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Titanic Failure - Oops! or Big OOPS!
(It Could Never Happen to Me!)
Perhaps more than any other disaster in modern history,
the sinking of the RMS Titanic has sparked more sorrow and shock; more
debate and speculation; more books and movies; and more metaphorical
lessons to learn than has any other tragedy.
Shortly after that great
tragedy, the designer of the Titanic said, "Everything
that could reasonably be thought of was done ... in order to minimize
the risk of ordinary accident."
Have you ever felt like that? Perhaps
you got up in the morning feeling confident and prepared. In your best
judgment, you believed that you had done everything you could reasonably
think of to do in order to minimize the risk of ordinary accident.
Your ship was sailing along confidently. All the passengers were
well cared for and comfortable.
Then unexpectedly, out of nowhere,
opposition arose ...an adversary
was in your midst. You never practiced a situation like that in a
drill. Then before you could blink your eyes, you realized that you
had a gapping hole in your starboard side, water was gushing in, your
ship was sinking, passengers were fleeing into the darkness of night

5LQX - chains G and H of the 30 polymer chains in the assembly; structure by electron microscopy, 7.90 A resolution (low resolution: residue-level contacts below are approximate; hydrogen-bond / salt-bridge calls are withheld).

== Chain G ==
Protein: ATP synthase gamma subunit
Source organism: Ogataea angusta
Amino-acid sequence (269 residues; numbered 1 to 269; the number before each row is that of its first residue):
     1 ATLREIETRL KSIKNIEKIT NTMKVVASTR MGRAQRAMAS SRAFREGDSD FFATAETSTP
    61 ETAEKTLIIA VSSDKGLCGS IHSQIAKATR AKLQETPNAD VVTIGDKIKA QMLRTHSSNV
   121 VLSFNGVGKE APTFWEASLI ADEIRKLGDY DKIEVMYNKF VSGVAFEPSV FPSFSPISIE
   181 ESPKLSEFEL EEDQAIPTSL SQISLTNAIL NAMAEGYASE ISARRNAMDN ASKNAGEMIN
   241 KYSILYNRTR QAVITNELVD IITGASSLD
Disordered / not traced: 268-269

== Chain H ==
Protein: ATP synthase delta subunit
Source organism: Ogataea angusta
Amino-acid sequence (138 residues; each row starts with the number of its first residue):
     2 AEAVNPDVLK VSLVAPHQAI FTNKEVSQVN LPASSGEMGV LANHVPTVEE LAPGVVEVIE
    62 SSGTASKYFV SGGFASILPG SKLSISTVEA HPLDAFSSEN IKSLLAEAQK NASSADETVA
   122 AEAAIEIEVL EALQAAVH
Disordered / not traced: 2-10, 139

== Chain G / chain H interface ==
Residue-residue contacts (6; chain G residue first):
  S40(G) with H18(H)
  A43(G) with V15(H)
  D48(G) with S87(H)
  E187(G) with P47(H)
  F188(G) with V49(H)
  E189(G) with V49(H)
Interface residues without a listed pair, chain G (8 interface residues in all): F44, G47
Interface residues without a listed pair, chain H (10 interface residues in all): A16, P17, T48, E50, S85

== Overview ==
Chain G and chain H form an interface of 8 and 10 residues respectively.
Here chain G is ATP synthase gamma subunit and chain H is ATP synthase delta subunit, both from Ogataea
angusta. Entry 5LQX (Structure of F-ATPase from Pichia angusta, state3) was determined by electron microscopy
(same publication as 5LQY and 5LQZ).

in their lifeboats and you were all alone in your Captain's Chamber
sinking with your ship.
Perhaps you have never personally had a day like
that, but I would venture to guess with a fair degree of certainty
that at least you know somebody who has.
While on the one hand, days
like that can certainly reveal our character, you understand ...the
stuff we are made of; on the other hand, our character may well determine
the likelihood of having days like that.
Are you confident that you
currently have whatever it takes to avoid disaster? Captain Edward
Smith of the Titanic apparently felt that way. That fateful day started
out like any other day. Upon his expected arrival in New York , Captain
Smith would retire from a long and uneventful career.
Before that fateful
day happened, Captain Smith said, "When
anyone asks me how I can best describe my experience in nearly forty
years at sea, I merely say, 'uneventful.' Of course, there have been
winter gales, and storms and fog and the like. But in all my experience,